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June 21

How to Control Your Emotions In a Relationship



How to Control Your Emotions In a Relationship


Hi, I’m Doug Noll, and in this video, I’m going to give you one key practice that’s going to show you how to control your emotions in a relationship. Well, let’s start with a list of common relationship recommendations.

I went out onto Google the other day and I searched under the term how to control your emotions in a relationship. And I took the very first non-advertising article that came up, and in that article, a whole bunch of suggestions were given.

And I just wanna go through those suggestions with you and do a little criticism, because they’re really not that helpful. The first one was pause and think before you act. Well, that would be lovely if you could pause and think before you act.

You would have to be a Jedi master to do that. How many times have you been in a fight or argument and you couldn’t pause and think before you act because you got too emotional too fast, or your partner got too emotional too fast? So this is really difficult to do and it’s not very good advice at all.

How about learning how to process your emotions? Well, this is good advice for a long term strategy, but in the heat of the moment in a relationship fight or argument, absolutely worthless. Take a moment and ask yourself why.

Well, again, this is a great reflective question, but in a fight or argument, you won’t have time to ask yourself why and you won’t have time to distance yourself because you’re being hyper reactive, as is your partner.

So this is pretty worthless advice, too. Stop yourself from dwelling on negative thoughts. Well, this is a good long term advice, but again, in the heat of a fight or argument, worthless. Be careful with how you speak.

With a lot of training and a lot of practice, you can control how you speak. You can control your tone of voice, your tonality, volume and speed, and the words you use, but it takes a lot of practice ahead of time, so that in the heat of the moment, you can draw on those skills.

Learn how to communicate. I love this one, but communicate what and how? This advice is worthless because it doesn’t even define what communication is. Take as many deep breaths as you can. Well, this is a advice that a lot of people give, take a lot of deep breaths, and it’s based on, really, a misunderstanding of a part of our body called the polyvagal system.

I’m not gonna go into the polyvagal system. I’ve got other YouTubes on this, if you wanna learn more about it. Taking deep breaths is great, the problem is it takes too long for deep breathing to calm everything down.

Be mindful of your body language. Again, this works if you have training and a lot of practice, but you can’t do this on the fly in the moment in a fight or argument, unless you’ve had a lot of training.

Walk away to avoid clashing. Well, the problem with avoidant behavior in fights or arguments is it often is a way of defending yourself when you really should be confronting, and talking, and working through your differences.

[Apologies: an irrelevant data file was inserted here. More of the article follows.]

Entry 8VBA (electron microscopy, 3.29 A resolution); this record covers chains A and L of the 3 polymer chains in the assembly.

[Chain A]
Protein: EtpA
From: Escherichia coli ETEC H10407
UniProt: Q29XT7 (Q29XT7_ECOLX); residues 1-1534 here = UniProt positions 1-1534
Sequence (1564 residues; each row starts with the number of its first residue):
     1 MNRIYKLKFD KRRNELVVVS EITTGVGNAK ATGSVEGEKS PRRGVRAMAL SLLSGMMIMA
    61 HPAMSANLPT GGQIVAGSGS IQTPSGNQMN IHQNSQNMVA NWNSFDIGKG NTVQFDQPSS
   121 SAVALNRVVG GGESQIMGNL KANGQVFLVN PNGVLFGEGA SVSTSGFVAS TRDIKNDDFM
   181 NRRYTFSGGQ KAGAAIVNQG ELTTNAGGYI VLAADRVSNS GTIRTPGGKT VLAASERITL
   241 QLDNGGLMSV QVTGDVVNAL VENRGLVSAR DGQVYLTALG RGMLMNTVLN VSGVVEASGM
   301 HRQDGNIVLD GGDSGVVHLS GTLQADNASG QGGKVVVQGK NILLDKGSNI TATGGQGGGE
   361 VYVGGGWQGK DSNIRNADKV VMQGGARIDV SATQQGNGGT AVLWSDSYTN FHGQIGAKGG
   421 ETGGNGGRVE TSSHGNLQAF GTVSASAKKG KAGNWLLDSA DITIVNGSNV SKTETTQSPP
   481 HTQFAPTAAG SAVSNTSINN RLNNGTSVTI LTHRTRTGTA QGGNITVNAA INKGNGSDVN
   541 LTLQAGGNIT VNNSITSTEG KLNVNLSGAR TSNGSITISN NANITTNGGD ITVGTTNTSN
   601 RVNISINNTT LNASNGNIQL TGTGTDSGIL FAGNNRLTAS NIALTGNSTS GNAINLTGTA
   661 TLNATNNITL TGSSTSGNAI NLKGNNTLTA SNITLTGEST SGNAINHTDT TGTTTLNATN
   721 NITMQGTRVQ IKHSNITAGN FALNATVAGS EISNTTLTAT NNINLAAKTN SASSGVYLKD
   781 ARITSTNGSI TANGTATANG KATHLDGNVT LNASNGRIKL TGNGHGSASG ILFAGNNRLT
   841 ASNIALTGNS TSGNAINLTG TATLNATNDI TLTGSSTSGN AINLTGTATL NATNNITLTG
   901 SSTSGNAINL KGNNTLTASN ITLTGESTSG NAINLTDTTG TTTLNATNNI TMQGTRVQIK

So sometimes walking away is a good idea, but most of the time, it’s not. You need to learn how to deal with these difficult conversations. Accept facts and be rational. Well, I’m gonna explain just in a moment why this is some of the stupidest advice you can ever receive from anybody, because as I will point out in a moment, the fact of the matter is we are not rational beings, we’re emotional beings, so this is beyond stupid.

Learn how to forgive and move on. Forgiveness is a powerful tool, but the problem with forgiveness is that, oftentimes, if you’re the forgiving person and you’ve been victimized and that hurt remains, it’s going to fester.

So learning how to forgive is, again, another practice you have to learn and it is appropriate, but most of the time it just simply suppresses the upset and the distress that you feel, and really doesn’t help you deal with the problem.

So, as you can see, the number one ranking article on Google is just full of BS. So let’s get down to hard tax and find out what really can help. Now, there are a lot of different skills that I teach, and I’m only gonna share one important one with you today, but watch for my other videos, because over the course of time, you’ll see all the different tools that I’ve developed that actually do work that you can master in a very short period of time that will help you control your emotions in a relationship.

All right, the first thing that I wanna talk about is understand three principles. Burn these into your brain. Principle number one, we are 98% emotional and only 2% rational. We’ve been lied to for over 4,000 years.

We’ve been told that what separates us from other human beings is our rationality. And yet neuroscience has now established that we are emotional beings with only small, small times when we’re rational.